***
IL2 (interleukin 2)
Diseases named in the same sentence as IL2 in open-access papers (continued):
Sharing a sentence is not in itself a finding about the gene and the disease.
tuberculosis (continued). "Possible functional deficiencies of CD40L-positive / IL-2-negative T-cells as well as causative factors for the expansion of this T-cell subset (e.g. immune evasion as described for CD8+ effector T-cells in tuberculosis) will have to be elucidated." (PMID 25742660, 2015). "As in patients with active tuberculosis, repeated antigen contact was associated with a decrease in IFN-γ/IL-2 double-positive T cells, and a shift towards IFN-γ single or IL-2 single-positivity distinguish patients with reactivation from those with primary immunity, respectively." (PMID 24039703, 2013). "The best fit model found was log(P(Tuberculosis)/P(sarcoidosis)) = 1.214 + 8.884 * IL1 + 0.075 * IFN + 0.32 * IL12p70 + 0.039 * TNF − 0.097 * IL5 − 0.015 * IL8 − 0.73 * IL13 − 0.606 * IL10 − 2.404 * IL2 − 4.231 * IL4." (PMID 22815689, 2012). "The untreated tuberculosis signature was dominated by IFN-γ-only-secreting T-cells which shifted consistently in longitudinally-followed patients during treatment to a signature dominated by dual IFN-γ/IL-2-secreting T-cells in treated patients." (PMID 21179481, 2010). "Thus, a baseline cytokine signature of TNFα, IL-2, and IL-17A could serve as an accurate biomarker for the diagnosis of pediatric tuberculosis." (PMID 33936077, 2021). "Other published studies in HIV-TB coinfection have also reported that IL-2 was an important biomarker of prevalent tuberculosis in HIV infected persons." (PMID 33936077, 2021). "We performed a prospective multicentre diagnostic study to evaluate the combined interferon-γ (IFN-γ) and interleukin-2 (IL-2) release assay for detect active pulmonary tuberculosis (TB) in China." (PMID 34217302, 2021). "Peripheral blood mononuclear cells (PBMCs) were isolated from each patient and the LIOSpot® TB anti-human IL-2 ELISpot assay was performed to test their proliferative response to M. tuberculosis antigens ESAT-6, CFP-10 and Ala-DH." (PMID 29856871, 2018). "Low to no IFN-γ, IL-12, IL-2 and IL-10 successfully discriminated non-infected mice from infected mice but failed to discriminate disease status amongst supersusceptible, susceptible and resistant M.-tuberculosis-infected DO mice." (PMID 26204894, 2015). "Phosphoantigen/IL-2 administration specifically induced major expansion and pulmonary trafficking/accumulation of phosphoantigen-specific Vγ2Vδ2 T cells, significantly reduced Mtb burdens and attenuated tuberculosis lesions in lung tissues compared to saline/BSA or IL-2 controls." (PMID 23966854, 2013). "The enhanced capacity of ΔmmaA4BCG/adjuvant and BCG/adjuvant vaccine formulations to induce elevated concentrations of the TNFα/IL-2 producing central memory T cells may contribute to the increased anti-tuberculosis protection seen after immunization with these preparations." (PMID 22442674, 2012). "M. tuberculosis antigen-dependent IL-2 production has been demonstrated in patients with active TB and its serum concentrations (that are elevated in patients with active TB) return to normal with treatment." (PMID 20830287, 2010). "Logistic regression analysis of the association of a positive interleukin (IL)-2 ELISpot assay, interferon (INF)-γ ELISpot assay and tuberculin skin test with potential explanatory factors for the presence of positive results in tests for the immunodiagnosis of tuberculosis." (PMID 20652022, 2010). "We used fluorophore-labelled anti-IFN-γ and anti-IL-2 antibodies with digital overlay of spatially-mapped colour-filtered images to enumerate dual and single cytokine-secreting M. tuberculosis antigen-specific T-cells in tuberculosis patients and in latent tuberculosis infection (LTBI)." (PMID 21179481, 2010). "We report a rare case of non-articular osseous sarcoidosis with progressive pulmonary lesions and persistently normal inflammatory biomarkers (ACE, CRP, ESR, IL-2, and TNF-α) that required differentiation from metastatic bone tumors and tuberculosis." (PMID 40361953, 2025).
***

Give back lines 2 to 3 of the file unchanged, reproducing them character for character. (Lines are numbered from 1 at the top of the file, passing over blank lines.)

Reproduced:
Diseases named in the same sentence as IL2 in open-access papers (continued):
Sharing a sentence is not in itself a finding about the gene and the disease.